Programming with Perl, by Martien Verbruggenn, (Paperback,
328 pages); ISBN 1-930-11002-2
Publications Co., go
to the web site
to the site
is usually considered to be a scripting or text
processing language that programmers use to quickly
create a 'job' to suit business needs in the
UNIX world. Business processing jobs seldom require
any graphics capability, nor is the UNIX world
graphically oriented. This is probably why graphics
capability has been missing in the core Perl
package (except for the limited TK). Therefore,
it is interesting to see a book devoted to graphics
programming using Perl. O'Reilly published a
similar book three years ago. This new book from
Manning should provide more in-depth coverage
of the topic. I haven't read the O'Reilly book,
but, thanks to this book, I have come to know
about some useful tools.
1 (chapters 1 to 3) is about the basics of graphics programming
in Perl. The author starts the discussion by explaining colors,
by far the best explanation I've encountered in all the books
that I have ever read. The author goes into the discussion
of file formats and their inter-conversion. Chapter 3 is a
summary of modules available for Perl graphics.
2 (chapters 4 to 9) discusses the creation of graphics, including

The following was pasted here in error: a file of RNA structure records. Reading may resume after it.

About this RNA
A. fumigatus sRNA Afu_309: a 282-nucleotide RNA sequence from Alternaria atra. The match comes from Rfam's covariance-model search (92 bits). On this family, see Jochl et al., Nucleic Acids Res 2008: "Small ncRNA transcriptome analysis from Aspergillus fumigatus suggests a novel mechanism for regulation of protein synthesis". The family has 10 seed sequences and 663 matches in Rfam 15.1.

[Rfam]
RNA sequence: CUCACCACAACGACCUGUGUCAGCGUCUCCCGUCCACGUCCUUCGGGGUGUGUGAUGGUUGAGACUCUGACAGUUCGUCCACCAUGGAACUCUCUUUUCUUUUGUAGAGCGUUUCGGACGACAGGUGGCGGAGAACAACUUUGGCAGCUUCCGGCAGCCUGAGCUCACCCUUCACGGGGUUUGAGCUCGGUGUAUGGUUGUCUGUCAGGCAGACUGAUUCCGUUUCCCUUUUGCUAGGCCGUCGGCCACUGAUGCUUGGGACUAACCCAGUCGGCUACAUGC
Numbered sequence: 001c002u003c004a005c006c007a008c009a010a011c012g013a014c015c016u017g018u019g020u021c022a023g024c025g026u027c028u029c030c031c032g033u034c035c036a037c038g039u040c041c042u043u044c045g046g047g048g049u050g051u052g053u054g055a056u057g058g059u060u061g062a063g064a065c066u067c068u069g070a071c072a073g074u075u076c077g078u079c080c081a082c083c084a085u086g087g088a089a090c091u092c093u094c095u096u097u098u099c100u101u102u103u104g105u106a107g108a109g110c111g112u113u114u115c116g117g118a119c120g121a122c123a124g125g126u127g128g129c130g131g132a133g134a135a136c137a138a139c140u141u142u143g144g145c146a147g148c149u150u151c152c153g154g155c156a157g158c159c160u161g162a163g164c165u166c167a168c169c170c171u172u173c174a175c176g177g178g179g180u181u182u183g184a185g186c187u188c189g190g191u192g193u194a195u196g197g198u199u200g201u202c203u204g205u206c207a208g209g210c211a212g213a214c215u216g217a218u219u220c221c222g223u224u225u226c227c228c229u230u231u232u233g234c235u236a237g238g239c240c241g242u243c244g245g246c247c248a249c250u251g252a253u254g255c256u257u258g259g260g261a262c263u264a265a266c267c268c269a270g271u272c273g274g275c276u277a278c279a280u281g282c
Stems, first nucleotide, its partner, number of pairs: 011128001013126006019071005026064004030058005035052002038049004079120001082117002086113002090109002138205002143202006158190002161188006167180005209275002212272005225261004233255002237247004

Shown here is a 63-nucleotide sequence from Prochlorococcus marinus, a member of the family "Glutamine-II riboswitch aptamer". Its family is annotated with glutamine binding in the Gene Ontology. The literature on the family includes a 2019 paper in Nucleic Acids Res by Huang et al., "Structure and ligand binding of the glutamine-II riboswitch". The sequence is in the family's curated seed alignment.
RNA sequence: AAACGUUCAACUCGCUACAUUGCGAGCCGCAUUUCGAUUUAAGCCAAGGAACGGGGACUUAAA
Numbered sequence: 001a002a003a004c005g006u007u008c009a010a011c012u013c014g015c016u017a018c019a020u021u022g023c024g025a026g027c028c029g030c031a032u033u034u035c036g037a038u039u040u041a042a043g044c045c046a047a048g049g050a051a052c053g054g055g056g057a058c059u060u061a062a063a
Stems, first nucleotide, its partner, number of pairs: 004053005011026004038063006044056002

drawing, charts, web graphics, animations for the web, image
resizing and 3D graphics. The chapter on web graphics has
an interesting application called Web Photo Album. The author
created it to store his daughter's photo album on the web.
To achieve the functionality, the author discusses the use
of XML files to maintain and parsing the index. I have been
interested in image resizing too and chapter 8 discusses how
this can be done with the ImageMagick package. I am happy
to find that this package supports multiple languages, including
Java and C++.
3D graphics topic is inevitably centered on the OpenGL library.
Here, the author discusses exceptions, not the norm, that
OpenGL C library can be translated into Perl. More importantly,
the author discusses how an image can be saved into a file
rather than being displayed on screen. The RenderMan library
is also briefly discussed for device-independent description
of 3D graphics.
3 (chapters 10 to 12) discusses three special topics: writing
your own module, text placement, pixel manipulation and transparency.
The reason you need to write your own module is that different
libraries have different functionality and interfaces. The
author exemplifies the need to write a customized interface
for GD and ImageMagick and create an Object-Oriented implementation
of a clock.
this book covers graphics programming in Perl in a logically
ordered and balanced manner. It doesn't provide all the details.
However, it triggers your imagination to search for more information
on the topics. That's exactly how a book should function.
The author has done a wonderful job. Chapters 1 and 4 are
downloadable from the book web site.
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